« EelmineJätka »
ERMIT me to break into your retirement, the refidence of virtue and literature, and to trouble you with a few reflections on the merits and real character of an admired author, and on other collateral fubjects, that will naturally arise. No love of fingularity, no affectation of paradoxical opinions, gave rife to the following work. I revere the memory of POPE, I refpect and honour his abilities; but I do not think him at the head of his profeffion. In other words, in that fpecies of poetry wherein POPE excelled, he is fuperior
to all mankind and I only fay, that this fpecies of poetry is not the moft excellent one of the art. We do not, it t fhould feem, fufficiently attend to the difference there is, betwixt a MAN OF WIT, a MAN OF SENSE, and a TRUE POET. Donne and Swift, were undoubtedly men of wit, and men of fense: but what traces have they left of PURE POETRY Fontenelle and La Motte are entitled to the former character; but what can they urge to gain the latter? Which of thefe characters is the moft. valuable and useful, is entirely out of the queftion all I plead for, is, to have their several provinces kept diftinct from each other; and to imprefs on the reader, that a-clear head, and acute understanding are not fufficient, alone, to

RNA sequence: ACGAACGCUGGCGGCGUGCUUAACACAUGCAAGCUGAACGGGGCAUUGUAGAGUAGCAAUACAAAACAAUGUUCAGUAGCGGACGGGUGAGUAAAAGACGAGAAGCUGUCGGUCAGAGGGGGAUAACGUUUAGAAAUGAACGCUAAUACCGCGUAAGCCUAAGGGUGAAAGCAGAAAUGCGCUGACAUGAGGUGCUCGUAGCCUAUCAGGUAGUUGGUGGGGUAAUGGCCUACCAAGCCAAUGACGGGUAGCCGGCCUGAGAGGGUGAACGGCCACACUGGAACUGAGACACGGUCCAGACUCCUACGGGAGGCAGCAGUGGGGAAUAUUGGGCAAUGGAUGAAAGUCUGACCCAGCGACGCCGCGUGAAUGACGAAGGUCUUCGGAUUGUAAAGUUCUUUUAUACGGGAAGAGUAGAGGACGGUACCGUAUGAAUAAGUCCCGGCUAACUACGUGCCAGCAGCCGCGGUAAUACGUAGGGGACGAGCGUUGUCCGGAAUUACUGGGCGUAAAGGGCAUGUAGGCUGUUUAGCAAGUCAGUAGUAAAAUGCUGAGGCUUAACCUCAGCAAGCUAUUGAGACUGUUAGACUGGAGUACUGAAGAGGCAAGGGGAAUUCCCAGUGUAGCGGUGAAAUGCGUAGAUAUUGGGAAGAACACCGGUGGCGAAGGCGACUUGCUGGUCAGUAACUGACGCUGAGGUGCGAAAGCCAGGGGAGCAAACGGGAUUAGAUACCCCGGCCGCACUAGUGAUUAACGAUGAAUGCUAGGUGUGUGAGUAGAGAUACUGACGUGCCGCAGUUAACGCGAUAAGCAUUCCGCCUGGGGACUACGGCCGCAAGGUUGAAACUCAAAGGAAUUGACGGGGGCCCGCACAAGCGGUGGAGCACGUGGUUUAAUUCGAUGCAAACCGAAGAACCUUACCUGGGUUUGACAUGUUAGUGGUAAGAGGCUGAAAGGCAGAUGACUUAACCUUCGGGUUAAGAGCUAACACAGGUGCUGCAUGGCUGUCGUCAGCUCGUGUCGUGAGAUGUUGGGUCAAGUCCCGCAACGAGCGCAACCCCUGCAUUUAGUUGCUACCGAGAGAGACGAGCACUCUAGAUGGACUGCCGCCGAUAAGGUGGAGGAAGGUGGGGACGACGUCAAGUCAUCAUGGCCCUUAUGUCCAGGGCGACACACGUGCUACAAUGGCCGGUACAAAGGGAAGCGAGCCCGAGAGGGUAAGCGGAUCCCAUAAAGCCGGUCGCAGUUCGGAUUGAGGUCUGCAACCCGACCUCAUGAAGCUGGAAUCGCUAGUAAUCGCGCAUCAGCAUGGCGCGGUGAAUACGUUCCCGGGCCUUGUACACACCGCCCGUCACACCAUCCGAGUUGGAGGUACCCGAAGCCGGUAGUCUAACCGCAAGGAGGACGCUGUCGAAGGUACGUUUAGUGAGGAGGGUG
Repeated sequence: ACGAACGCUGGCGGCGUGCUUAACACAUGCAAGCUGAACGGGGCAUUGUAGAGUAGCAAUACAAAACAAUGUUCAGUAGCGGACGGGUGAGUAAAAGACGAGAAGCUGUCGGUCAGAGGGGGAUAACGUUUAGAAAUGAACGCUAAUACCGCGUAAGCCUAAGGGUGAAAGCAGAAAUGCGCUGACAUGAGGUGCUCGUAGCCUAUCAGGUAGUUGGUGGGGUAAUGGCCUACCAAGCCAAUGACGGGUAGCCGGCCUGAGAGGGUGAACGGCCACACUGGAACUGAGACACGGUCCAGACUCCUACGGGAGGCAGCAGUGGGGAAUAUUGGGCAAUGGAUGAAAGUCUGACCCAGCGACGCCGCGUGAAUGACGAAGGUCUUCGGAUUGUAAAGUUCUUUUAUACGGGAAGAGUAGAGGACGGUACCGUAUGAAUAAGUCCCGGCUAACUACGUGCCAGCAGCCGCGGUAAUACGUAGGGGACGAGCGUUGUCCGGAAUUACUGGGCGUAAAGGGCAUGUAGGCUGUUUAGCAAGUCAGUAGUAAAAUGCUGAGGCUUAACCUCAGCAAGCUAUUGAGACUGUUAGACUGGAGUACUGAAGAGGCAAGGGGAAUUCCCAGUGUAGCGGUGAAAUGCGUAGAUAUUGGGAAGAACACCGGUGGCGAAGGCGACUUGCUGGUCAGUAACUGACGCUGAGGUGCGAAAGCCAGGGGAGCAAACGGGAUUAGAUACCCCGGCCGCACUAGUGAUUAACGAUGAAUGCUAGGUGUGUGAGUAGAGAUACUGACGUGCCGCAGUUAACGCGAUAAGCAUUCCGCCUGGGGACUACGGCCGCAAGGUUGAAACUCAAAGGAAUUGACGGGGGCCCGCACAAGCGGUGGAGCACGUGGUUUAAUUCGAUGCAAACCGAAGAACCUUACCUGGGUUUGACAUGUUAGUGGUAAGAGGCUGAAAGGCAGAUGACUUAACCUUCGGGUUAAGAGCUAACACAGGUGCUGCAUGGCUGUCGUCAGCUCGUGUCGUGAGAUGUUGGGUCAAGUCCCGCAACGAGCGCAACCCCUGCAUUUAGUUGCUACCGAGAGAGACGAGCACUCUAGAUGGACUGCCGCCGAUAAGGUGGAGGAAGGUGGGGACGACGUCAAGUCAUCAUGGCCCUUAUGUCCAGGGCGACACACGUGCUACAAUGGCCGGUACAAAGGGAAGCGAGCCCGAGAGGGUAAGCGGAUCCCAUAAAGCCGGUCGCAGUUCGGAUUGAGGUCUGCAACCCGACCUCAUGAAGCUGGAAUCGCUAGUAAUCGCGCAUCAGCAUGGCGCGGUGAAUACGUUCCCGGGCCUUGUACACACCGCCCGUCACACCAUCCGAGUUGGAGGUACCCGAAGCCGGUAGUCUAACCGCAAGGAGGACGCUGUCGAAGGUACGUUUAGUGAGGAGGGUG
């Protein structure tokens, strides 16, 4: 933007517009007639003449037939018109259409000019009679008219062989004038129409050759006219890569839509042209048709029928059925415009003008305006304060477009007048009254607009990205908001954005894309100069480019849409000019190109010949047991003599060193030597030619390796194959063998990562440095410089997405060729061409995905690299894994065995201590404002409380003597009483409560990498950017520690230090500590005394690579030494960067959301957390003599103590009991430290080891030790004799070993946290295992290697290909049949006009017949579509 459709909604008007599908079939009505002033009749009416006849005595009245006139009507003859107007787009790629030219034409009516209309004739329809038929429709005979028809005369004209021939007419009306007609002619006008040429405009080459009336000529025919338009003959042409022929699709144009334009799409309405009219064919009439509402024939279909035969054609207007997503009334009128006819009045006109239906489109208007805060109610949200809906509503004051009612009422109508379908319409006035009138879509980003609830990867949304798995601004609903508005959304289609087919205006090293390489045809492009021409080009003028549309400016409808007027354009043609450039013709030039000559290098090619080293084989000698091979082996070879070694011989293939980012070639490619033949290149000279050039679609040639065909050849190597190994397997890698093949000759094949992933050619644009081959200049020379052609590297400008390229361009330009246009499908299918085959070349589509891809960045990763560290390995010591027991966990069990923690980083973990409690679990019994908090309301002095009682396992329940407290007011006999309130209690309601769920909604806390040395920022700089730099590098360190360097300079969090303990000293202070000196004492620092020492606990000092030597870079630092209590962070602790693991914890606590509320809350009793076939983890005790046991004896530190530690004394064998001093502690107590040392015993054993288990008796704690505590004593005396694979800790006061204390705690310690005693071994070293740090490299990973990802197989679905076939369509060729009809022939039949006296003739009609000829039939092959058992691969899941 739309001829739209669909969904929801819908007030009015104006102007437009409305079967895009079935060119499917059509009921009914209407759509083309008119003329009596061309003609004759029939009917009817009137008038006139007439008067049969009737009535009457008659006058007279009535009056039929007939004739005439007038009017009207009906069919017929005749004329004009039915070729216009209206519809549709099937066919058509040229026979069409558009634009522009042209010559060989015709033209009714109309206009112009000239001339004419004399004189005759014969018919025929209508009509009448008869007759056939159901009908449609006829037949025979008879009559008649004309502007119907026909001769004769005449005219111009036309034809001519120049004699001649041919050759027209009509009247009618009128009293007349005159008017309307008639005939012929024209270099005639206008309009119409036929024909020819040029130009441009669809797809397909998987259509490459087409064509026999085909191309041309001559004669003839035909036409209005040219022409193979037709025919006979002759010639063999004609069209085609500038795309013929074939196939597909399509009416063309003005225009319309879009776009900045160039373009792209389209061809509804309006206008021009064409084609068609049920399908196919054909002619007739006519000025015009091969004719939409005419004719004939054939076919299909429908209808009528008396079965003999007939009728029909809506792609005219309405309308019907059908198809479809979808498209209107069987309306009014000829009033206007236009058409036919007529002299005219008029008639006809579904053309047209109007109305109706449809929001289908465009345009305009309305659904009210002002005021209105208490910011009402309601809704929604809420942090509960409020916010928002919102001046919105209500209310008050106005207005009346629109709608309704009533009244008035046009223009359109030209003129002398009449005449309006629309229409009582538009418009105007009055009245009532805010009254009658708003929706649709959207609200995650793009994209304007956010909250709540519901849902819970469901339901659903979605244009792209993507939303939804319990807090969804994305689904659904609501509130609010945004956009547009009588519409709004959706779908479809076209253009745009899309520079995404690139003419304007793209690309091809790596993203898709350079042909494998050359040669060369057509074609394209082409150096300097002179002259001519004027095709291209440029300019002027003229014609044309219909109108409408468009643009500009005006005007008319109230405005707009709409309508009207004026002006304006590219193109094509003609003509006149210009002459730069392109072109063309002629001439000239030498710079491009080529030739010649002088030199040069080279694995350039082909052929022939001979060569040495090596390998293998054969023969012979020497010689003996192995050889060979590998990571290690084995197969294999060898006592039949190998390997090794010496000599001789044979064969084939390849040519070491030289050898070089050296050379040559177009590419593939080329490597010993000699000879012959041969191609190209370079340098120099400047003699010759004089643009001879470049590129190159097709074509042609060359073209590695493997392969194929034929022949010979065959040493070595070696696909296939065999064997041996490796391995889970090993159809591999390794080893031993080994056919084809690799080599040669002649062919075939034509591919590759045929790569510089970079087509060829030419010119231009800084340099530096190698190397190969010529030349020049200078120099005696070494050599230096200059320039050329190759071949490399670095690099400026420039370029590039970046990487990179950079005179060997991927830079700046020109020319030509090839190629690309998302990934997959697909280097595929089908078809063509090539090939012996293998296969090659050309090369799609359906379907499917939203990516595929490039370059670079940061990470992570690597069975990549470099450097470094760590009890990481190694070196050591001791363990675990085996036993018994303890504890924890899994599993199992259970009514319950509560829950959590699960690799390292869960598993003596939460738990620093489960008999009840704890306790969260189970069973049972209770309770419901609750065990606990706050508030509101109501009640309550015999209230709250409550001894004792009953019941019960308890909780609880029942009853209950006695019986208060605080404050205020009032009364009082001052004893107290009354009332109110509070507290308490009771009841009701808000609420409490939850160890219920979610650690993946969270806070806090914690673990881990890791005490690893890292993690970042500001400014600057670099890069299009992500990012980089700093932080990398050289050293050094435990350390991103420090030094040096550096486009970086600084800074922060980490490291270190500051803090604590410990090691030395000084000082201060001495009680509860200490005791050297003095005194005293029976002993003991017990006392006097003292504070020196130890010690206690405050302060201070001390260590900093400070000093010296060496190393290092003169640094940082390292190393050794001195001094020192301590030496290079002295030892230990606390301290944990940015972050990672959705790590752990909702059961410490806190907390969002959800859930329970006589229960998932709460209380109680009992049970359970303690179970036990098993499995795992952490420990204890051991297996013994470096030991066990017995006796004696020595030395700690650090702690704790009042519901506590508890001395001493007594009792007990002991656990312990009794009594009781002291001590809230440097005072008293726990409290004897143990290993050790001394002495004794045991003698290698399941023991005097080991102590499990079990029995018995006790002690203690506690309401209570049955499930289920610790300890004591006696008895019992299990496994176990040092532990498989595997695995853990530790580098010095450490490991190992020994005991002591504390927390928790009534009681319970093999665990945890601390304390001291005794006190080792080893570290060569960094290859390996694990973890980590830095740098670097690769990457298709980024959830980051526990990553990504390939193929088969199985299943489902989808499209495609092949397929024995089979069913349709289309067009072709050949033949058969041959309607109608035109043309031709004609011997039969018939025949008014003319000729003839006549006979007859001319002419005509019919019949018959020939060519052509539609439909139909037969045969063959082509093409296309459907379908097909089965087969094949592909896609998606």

make a POET; that the moft folid obfervations on human life, expressed with the utmost elegance and brevity, are MORALITY, and not POETRY; that the EPISTLES of Boileau in RHYME, are no more poetical, than the CHARACTERS of Bruyere in PROSE; and that it is a creative and glowing IMAGINATION, "acer fpiritus ac vis," and that alone, that can stamp a writer with this exalted and very uncommon character, which fo few poffefs, and of which fo few can properly judge.
For one perfon, who can adequately relifh, and enjoy, a work of imagination, twenty are to be found who can tafte and judge of, obfervations on familiar life, and the manners of the age. The fatires
fatires of Ariofto, are more read than the Orlando Furiofo, or even Dante. Are there fo many cordial admirers of Spenfer and Milton, as of Hudibras ?--If we strike out of the number of these supposed admirers, those who appear fuch out of fashion, and not of feeling. Swift's rhapfody on poetry is far more popular, than Akenfide's noble ode to Lord Huntingdon. The EPISTLES on the Characters of men and women, and your sprightly fatires, my good friend, are more frequently perufed, and quoted, than L'Allegro and Il Penferofo of Milton. Had you written only these fatires, you would indeed have gained the title of a man of wit, and a man of fenfe; but, I am confident, would not infift on being denominated a POET, MERELY on their